I know that home run talk is like fishing tales, and I’ve got a thesis full of those.
Still, last Friday afternoon I sat in the front row by the visitors dugout at Hammons Field. A fan behind me asked if the baseball gods changed the rules so that a pitch that barely missed a batter meant an automatic base. “He was throwing at him,” he said. “He must have been throwing at him.”
I said no, that the ball actually hit a jersey button and I saw the fabric flutter for a split-second, too. That player deserved his base and he took it.
You can’t trust everyone in baseball.
But this isn’t 1998 anymore, so you better believe that sometimes guys still crush baseballs over the wall, and sometimes they hit the ball so far that fans start telling each other it must have gone 500 feet, then they say it landed in Iowa. That’s what Jake Burger does. He gives people stories to share.
Back in 1998 I was 14 years old, and I worried Mark McGwire might hit his 62nd home run while I was away at summer camp. In June. A counselor laughed when I said it aloud, but I imagined he’d already lost his sense of wonder, and I ignored him.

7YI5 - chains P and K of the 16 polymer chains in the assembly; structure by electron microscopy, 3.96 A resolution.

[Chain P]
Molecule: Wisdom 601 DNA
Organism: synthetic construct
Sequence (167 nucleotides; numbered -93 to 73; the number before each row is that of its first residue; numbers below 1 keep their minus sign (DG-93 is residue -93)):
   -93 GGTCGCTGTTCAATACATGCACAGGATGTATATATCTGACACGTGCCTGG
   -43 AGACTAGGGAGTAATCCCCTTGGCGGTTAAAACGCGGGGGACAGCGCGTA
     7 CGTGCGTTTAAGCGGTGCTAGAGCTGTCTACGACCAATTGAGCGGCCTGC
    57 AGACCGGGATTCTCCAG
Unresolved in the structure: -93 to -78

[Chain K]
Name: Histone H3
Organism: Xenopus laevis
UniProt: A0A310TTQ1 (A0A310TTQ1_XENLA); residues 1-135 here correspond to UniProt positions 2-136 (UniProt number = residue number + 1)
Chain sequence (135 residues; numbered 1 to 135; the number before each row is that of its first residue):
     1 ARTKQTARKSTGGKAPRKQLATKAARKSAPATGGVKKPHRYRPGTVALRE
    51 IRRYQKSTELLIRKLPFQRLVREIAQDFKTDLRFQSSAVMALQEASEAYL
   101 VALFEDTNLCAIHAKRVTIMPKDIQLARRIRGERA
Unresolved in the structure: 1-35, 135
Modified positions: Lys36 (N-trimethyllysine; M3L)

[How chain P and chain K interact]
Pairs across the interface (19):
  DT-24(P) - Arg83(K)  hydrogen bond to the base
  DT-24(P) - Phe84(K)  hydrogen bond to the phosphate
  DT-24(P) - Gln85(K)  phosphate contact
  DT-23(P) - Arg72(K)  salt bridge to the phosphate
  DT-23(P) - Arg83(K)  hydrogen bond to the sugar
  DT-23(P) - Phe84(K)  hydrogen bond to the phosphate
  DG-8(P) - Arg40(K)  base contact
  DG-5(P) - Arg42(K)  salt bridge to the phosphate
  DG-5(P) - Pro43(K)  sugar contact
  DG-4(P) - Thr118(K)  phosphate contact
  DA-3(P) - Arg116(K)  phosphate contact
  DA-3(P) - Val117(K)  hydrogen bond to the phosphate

That year I wrote “I saw #63” in blue Sharpie under the bill of my Cardinals cap, though I had to wait until September. Fans saw my cap and told me they saw 16, or 31, or 56. We were glad for each other.
Then we all found out it wasn’t true, and that the little demon on McGwire’s shoulder grew a little stronger than natural.
“What’s next!” turned into “What next?”
I don’t know how far Jake Burger hit that home run that skimmed the trees on Friday. After he hit the ball kids started running down the hill behind the scoreboard, looking for it.
Maybe when they’re 33 they’ll sit at a ballpark and talk about how when they were kids someone hit a ball so far they never found it.
But at least they won’t have the ask the same questions I did.by